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Parent, Child, Consumer

Kids are being encouraged to grow up too soon.

Parents are becoming concerned that their children are being exposed to adult ideas too early in life.

According to Liz Szabo, writing in USA Today (4/12/11), "parents trying to raise healthy kids say they feel like they're doing battle with the culture, constantly trying to shelter their kids from an onslaught of trash from sugary sodas to violent videos."

Product marketers are working hard to develop the appetite for consumption among even the youngest of children, who "watch a lot of media - 32 hours a week by preschool," according to one source.

And they have discovered that what works to get kids to nag their parents effectively is to market sex, violence, and other "adult" themes. Even children's toys are reflecting the new appeal, as are the clothes children want to wear. Ms. Szabo cites Susan Linn, a children's advocate: "No generation of parents in history has dealt with this $17 billion (children's product) industry working day and night to bypass parents and target children with messages that undermine parental values."

Parents who still try to say "No" to their children are confronted with what marketers call "pester power," whereby children "can be incredibly effective at nagging" their parents to give them what they want. Which, of course, most parents usually do.

So let's see: The problem is all the media kids watch each week, with that nasty and subversive advertizing from those greedy marketers and children's product companies. Kids are being encouraged to grow up too soon. One expert told Ms. Szabo, "At least seven studies now suggest that kids who see the most sexual content at a young age may be twice as likely as others to have early sex."

"It feels like the boundary between childhood and adolescence has eroded," observed another expert. What's a parent to do?

Well, they might start by refusing to be complicit in the process. If you don't want your kids to grow up thinking life = consuming stuff, don't send them to schools which are custom-built to inculcate that mindset throughout all their years of education. If you don't want your kids exposed to sexual matter before it is appropriate, find something else to do with their time rather than let them plunk down in front of TV, video games, and social networking sites. Get them to read books, for example. Take them to interesting places. And when your kids complain and whine and hold their breath, just smile and walk away.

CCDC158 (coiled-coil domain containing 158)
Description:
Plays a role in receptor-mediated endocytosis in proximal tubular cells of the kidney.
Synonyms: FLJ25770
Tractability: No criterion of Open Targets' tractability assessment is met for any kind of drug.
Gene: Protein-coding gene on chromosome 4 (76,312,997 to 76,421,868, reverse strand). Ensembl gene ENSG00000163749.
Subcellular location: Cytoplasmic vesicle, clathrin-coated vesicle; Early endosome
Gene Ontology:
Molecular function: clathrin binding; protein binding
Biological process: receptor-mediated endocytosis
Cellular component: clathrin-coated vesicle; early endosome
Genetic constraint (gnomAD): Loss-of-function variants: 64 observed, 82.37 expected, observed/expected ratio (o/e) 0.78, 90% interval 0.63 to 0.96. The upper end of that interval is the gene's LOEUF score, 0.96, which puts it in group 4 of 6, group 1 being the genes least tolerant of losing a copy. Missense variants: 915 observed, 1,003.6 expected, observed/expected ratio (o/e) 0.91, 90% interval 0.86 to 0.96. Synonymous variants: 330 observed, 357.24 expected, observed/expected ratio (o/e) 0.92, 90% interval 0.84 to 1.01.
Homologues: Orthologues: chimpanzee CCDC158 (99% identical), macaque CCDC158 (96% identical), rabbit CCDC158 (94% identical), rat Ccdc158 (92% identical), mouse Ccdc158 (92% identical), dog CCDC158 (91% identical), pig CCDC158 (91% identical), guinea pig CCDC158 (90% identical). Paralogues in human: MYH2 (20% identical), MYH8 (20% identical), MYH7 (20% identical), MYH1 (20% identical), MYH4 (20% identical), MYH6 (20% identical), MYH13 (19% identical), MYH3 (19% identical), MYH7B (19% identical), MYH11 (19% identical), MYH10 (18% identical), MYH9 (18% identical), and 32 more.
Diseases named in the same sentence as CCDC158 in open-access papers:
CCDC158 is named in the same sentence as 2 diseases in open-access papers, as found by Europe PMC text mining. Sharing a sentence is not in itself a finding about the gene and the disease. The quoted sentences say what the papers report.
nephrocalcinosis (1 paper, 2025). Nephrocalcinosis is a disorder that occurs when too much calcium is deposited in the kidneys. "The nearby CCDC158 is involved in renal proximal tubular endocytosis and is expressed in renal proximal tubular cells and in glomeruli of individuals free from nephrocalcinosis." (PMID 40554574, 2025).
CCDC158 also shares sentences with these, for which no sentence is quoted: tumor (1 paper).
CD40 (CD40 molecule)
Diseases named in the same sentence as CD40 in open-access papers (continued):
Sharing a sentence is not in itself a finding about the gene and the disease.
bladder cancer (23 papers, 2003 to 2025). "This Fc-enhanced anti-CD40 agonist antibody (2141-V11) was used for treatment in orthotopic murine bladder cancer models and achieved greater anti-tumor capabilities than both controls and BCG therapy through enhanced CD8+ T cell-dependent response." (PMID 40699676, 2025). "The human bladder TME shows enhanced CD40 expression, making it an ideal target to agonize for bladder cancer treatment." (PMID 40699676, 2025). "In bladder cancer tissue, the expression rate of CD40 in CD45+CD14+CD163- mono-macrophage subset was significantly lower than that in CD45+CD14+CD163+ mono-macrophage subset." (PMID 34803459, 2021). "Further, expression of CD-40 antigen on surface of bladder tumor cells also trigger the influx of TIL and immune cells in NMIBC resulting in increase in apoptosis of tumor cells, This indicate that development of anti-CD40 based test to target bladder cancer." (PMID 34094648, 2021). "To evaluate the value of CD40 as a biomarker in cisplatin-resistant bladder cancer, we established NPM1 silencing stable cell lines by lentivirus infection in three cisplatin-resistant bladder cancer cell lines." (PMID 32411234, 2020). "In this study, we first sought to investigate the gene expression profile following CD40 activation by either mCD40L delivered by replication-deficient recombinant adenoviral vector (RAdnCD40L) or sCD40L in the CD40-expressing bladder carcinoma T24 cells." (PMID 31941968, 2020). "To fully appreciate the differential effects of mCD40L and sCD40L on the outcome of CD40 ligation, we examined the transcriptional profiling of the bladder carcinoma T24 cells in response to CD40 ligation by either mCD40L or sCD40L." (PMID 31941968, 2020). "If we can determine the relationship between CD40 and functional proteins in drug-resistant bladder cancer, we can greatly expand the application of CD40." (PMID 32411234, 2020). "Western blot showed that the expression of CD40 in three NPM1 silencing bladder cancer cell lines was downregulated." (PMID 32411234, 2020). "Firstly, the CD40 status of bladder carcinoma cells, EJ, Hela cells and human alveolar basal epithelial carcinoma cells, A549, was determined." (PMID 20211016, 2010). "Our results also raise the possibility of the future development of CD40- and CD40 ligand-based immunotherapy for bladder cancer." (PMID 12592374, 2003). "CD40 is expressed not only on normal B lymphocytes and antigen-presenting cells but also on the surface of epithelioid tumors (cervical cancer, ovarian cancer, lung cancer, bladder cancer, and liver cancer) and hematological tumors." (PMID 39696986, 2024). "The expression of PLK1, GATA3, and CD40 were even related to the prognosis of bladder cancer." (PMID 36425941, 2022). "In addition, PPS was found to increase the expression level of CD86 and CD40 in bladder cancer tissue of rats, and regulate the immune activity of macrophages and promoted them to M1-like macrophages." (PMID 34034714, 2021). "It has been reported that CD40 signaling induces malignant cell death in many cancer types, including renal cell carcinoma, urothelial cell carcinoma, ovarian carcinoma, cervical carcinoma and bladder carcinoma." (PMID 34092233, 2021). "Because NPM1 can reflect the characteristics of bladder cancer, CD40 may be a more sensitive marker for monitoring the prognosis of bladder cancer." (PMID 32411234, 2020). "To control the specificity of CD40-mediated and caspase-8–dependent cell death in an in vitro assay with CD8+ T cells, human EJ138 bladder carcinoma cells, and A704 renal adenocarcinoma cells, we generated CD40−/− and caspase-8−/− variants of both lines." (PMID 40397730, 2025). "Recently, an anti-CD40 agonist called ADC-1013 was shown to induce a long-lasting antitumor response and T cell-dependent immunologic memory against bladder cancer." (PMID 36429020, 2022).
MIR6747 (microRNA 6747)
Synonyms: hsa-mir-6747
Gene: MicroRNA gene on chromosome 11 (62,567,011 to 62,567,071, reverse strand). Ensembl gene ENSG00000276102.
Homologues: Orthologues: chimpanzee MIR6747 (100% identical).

But most of all, understand why any of this matters anyway. If life is all about consuming and having sex and amusing ourselves to death in front of various forms of media - if that's the meaning of life, then why get upset at all? Let them get started early on, so that they can find their proper niche in a society devoted to materialism, consumerism, hedonism, and guardedly self-centered living.

If that's not an option you can live with, though, then establish some principles that will shape your kids in a better, more wholesome direction. The Scriptures would be a good place to start, and there is plenty of good material available to help parents learn to develop not only a Biblical view of parenting and childhood, but of all of life.

Develop a broad and consistent Christian worldview, and live it daily before your children. At the very least, they'll be able to see a living, breathing, viable - and loving - alternative to the trash and waste of the our consumerist culture.

Additional related texts: Philippians 4.8, 9; Ephesians 6.4; Psalm 78.1-8

A conversation starter: "Is there anything parents can do to protect their children from the onslaught of sexuality and violence coming at them from the media?"

T. M. Moore, This email address is being protected from spambots. You need JavaScript enabled to view it.

T.M. Moore

T. M. Moore is principal of The Fellowship of Ailbe, a spiritual fellowship in the Celtic Christian tradition. He and his wife, Susie, make their home in the Champlain Valley of Vermont.
Books by T. M. Moore

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